« One of our favorite home-grown environmental organizations is BRING Recycling, and the nonprofits 40th anniversary party is Sunday in Glenwood. See you there? More info in Activist Alert this week and mark your calendars for the third Annual Home & Garden Tour Sunday, Sept. 18.
« Some great new local music can be found on our Next Big Thing website (www.nextbigthingeugene.com). Last time we checked there were 53 original songs. Think you can do better or just want to get your music out there? Deadline to submit songs is July 25. The top 16 artists or bands will be invited to play in the semi-finals at the Lane County Fair Aug. 18-20, and the top two will play at the Eugene Celebration. Winning band gets $500, free recording sessions, paid gigs and a lot of love.
SLANT includes short opinion pieces, observations and rumor-chasing notes compiled by the EW staff. Heard any good rumors lately? Contact Ted Taylor at 484-0519, editor at eugeneweekly dot com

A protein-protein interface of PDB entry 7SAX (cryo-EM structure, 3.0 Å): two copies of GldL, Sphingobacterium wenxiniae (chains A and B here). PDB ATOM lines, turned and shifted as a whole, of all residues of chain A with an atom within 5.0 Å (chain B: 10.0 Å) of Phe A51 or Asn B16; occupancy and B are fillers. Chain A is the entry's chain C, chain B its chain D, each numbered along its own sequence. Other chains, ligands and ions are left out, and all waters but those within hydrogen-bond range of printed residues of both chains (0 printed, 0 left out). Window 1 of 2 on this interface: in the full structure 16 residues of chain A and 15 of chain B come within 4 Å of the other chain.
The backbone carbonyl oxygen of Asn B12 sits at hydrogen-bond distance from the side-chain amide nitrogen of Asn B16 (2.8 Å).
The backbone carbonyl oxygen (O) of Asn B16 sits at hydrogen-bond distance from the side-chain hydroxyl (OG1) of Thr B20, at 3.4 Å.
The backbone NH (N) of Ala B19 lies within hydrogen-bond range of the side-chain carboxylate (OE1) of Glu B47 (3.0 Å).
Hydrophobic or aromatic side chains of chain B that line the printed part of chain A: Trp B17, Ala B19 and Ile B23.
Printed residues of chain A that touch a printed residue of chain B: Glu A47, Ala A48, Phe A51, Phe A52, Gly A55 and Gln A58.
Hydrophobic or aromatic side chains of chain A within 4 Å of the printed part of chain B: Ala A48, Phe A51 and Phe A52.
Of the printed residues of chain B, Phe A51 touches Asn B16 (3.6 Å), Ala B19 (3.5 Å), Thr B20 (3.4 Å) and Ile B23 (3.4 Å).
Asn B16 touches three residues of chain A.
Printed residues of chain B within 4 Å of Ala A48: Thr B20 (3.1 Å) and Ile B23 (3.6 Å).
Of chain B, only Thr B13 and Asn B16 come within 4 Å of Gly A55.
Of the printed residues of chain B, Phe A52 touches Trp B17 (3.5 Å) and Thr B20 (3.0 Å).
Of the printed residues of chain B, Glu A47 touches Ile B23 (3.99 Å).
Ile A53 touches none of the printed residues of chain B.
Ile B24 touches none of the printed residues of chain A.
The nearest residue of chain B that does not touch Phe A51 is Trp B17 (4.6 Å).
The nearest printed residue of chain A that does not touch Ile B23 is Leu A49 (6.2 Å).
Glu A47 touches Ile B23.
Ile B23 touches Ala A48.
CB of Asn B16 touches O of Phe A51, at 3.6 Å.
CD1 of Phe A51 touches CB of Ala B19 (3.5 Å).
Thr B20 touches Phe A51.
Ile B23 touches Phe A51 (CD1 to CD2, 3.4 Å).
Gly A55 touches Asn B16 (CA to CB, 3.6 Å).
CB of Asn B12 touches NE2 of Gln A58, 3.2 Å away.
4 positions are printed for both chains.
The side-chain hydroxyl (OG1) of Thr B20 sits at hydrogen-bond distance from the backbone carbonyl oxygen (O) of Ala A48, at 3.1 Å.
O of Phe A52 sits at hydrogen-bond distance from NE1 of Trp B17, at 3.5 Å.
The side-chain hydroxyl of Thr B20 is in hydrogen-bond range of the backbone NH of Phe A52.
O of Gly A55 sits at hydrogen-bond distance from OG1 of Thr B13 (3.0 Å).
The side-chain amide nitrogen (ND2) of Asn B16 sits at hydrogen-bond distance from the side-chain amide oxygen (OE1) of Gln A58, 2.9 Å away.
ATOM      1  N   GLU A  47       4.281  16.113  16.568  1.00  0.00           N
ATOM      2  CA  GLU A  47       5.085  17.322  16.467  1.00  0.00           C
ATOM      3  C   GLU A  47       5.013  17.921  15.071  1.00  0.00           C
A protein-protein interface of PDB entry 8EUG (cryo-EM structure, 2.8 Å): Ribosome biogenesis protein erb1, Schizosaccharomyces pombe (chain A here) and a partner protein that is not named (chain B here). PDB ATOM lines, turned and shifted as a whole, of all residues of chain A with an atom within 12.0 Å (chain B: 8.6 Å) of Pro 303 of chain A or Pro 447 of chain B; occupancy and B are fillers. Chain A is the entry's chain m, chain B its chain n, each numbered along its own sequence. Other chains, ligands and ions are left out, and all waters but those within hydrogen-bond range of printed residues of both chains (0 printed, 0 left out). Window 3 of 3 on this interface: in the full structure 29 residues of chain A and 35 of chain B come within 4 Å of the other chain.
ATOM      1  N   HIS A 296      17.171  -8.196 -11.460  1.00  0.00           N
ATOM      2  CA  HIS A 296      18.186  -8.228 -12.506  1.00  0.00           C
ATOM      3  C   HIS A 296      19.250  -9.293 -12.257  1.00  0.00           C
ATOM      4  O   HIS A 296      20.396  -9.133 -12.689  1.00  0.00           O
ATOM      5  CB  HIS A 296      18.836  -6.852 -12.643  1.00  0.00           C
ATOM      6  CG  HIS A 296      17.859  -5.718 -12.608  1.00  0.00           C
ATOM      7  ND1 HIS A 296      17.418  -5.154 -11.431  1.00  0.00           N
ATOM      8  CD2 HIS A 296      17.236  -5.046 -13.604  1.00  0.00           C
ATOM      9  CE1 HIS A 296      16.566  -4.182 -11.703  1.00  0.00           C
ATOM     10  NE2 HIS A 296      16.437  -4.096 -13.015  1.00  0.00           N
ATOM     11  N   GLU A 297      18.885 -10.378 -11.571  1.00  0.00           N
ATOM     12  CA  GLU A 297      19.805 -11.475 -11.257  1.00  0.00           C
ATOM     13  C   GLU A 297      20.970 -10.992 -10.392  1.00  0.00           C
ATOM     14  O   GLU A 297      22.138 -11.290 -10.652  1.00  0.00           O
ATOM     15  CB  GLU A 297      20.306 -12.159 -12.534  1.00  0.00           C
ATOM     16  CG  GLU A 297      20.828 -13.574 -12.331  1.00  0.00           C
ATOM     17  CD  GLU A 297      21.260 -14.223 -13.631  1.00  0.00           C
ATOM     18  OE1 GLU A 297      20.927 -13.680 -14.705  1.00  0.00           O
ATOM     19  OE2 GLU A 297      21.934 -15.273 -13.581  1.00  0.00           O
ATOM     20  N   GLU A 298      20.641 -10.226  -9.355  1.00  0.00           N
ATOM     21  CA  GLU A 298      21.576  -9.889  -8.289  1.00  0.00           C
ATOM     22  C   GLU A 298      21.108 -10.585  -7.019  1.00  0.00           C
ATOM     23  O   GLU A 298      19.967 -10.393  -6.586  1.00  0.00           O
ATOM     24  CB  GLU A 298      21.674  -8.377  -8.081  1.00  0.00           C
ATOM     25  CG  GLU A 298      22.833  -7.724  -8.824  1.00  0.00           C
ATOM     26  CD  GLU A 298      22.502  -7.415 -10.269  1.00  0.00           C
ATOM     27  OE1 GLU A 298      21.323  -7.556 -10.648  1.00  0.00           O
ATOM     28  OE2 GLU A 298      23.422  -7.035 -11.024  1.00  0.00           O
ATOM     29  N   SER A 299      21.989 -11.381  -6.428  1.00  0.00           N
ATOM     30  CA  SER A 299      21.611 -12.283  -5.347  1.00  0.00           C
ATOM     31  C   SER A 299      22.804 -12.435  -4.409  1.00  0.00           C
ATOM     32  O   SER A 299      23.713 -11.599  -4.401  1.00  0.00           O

“I started playing music in junior high,” says Mike Langley, who grew up in Ottawa Hills, outside of Toledo, Ohio. “Ive played in lots of garage bands.” Langley dropped out of Defiance College and in 1975 hitchhiked to Memphis, where he sold his guitar to buy food. He fell in with a group of “Christian hippies” associated with the Shiloh Youth Revival movement, based in Dexter, Oregon. “We did yard work and carpentry to support ourselves,” says Langley, who formed the band Commonwealth and moved to Eugene in 1976. When Shiloh folded, he went to work at Cafe’ Glenwood. “I managed Glenwood on campus for 20 years,” he says. “Thats where I learned about street youth.” As a volunteer at the First Christian Churchs free Saturday breakfast, Langley saw that the “mall rats” he hoped to serve were not comfortable around homeless adults. With a donated space in the basement of the Eugene Evangelical Church, he founded the nonprofit Hosea Youth Services in 1997. Open 2 to 7 pm Mondays, Wednesdays and Fridays, HYS offers a solid meal plus showers, laundry and access to other services. Kids who play music can join Langley in the “Ragamuffin Church” music room after the Wednesday evening meal. Langley and his wife, Jeanie, raise Kiger Mustangs on their Wild Ones Youth Ranch west of Junction City.